- The Washington Times - Wednesday, January 8, 2020

The D.C. government next week will permanently remove the tents and belongings of people experiencing homelessness from the sidewalks along the underpass on K Street NE in the NoMa area to create a “pedestrian passageway.”

Nearly 40 people living on that street were notified last week by an official sign affixed to a light post that reads “This sidewalk must remain clear at all times. Blocking pedestrian passage is a public safety hazard.”

City workers clean homeless encampments weekly across the District. But Wayne Turnage, deputy mayor for health and human services, said his agency’s outreach staff noticed it was becoming increasingly difficult for pedestrians to walk along K Street NE without having to step into the roadway to get by the encampment, citing it as a safety hazard and the reason for the permanent removal of all tents.


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“The current law in this area say it is unconstitutional for the government to force people out of public space if they don’t have another place to go,” said Ann Marie Staudenmaier, an attorney at the Washington Legal Clinic for the Homeless. “And that is, unfortunately, what the city is going to do next Thursday, if they follow through with this.”

Currently, it is a civil violation to set up a temporary abode in a public space, Ms. Staudenmaier said, so to throw people’s homes away on or after Jan. 16 is a violation of due process.



She compared the situation to if someone parked illegally and then the city seizing and destroying the car.

“I am not aware of any constitutional fixture that prevents a locality from ensuring its public walkways are clear so people can pass without having to step into the streets,” Mr. Turnage said.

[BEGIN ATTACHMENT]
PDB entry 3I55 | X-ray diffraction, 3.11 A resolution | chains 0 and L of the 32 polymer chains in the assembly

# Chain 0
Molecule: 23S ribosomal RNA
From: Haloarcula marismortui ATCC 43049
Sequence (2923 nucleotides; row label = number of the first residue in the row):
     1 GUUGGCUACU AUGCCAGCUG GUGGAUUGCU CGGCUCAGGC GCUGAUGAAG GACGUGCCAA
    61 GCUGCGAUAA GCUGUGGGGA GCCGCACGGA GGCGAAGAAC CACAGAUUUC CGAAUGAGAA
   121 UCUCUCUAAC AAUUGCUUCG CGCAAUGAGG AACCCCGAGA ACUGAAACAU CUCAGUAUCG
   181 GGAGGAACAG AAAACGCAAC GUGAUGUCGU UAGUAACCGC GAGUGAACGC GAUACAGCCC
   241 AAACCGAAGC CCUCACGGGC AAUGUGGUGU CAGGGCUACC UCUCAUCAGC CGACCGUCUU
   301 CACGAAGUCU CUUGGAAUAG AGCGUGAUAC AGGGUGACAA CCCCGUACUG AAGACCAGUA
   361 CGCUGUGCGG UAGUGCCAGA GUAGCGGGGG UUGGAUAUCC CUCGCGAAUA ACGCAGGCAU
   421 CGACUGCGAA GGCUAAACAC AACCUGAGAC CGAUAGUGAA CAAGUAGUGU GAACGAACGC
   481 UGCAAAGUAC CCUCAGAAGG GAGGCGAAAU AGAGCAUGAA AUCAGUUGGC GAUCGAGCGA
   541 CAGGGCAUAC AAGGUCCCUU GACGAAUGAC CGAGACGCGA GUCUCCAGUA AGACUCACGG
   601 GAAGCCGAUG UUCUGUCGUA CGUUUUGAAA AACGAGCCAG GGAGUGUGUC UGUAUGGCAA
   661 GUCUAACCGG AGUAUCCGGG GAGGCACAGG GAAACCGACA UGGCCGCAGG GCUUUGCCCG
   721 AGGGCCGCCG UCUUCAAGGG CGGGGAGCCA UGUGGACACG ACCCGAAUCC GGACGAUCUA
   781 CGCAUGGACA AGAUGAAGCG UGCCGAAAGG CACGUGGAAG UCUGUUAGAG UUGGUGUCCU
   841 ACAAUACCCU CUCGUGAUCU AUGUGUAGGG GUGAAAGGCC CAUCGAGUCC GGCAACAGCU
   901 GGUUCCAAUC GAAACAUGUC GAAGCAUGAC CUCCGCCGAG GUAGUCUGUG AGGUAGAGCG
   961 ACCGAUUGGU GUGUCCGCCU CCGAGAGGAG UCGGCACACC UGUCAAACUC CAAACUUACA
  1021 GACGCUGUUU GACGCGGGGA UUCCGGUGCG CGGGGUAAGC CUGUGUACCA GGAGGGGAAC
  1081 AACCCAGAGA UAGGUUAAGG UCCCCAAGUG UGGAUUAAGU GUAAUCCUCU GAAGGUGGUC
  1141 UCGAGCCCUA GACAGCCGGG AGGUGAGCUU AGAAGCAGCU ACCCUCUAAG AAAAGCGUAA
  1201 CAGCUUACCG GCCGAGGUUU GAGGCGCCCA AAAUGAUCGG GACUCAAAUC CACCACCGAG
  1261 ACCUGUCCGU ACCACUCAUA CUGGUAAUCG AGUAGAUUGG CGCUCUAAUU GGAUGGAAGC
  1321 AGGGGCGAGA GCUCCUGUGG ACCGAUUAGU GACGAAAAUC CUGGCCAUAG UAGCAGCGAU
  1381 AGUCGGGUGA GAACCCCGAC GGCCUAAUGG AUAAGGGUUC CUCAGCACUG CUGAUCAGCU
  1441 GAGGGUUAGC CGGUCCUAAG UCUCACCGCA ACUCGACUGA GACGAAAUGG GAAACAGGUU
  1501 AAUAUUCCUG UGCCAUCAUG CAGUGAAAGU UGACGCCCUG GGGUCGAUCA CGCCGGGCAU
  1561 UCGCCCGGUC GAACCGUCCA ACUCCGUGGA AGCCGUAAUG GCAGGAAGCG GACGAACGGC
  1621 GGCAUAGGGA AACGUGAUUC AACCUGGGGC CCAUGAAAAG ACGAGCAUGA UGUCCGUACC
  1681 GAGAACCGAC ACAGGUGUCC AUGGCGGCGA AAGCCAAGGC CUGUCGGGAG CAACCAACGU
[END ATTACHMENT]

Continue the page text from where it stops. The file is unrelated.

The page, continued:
Michael Harris, who has been living in a tent on K Street NE for about a year, said he wasn’t surprised to see the notice about a permanent removal because he knows some of his neighbors do take up too much space on the sidewalk.

He got into a shouting match Wednesday with one of his neighbors who would not clear a path on the sidewalk for Mr. Harris to get by in his wheelchair.

Mr. Harris, 58, plans to move to the L Street encampment with a group of his neighbors as he waits for paperwork for his housing voucher to be finalized.

“No one wants a butthole in front of their eyes, I get it but on the other hand, are there reasonable options in the other aspect, to go somewhere? I currently don’t have that,” said Aaron Michael Scott Pernier Garland, 36, who has been in a tent on K Street NE for about two months but has no idea where he will move to next week.

Mr. Garland compared the shelters to a zoo and jails that are “hotbeds” for “drugs, and dirty crap and behavior.”

“It’s pretty sad when living under a bridge is more comfortable,” than a shelter, Mr. Garland said.

Like Mr. Garland, many who live on the streets don’t want to move into shelters, and to that Mr. Turnage said, “All we can do is to try to work with the homeless population to let them know the major changes that are being executed in the shelters,” like the major renovations 801 East Men’s Shelter and Harriet Tubman Women’s Shelter are undergoing.

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